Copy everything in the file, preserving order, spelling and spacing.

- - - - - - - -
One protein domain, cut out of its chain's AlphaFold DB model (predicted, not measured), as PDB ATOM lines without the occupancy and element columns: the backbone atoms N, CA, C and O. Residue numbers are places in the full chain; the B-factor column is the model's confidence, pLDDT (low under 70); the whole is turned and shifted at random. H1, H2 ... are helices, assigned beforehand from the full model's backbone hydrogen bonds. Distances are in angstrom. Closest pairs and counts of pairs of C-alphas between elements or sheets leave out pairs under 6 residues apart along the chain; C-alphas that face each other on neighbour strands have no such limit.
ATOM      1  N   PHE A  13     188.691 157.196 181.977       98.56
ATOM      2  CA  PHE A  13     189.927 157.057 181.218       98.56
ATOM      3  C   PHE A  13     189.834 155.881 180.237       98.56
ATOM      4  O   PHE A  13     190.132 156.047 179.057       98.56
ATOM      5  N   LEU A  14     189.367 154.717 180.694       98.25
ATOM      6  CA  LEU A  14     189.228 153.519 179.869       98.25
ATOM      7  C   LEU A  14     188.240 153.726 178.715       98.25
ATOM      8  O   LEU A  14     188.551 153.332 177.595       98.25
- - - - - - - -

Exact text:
One protein domain, cut out of its chain's AlphaFold DB model (predicted, not measured), as PDB ATOM lines without the occupancy and element columns: the backbone atoms N, CA, C and O. Residue numbers are places in the full chain; the B-factor column is the model's confidence, pLDDT (low under 70); the whole is turned and shifted at random. H1, H2 ... are helices, assigned beforehand from the full model's backbone hydrogen bonds. Distances are in angstrom. Closest pairs and counts of pairs of C-alphas between elements or sheets leave out pairs under 6 residues apart along the chain; C-alphas that face each other on neighbour strands have no such limit.
ATOM      1  N   PHE A  13     188.691 157.196 181.977       98.56
ATOM      2  CA  PHE A  13     189.927 157.057 181.218       98.56
ATOM      3  C   PHE A  13     189.834 155.881 180.237       98.56
ATOM      4  O   PHE A  13     190.132 156.047 179.057       98.56
ATOM      5  N   LEU A  14     189.367 154.717 180.694       98.25
ATOM      6  CA  LEU A  14     189.228 153.519 179.869       98.25
ATOM      7  C   LEU A  14     188.240 153.726 178.715       98.25
ATOM      8  O   LEU A  14     188.551 153.332 177.595       98.25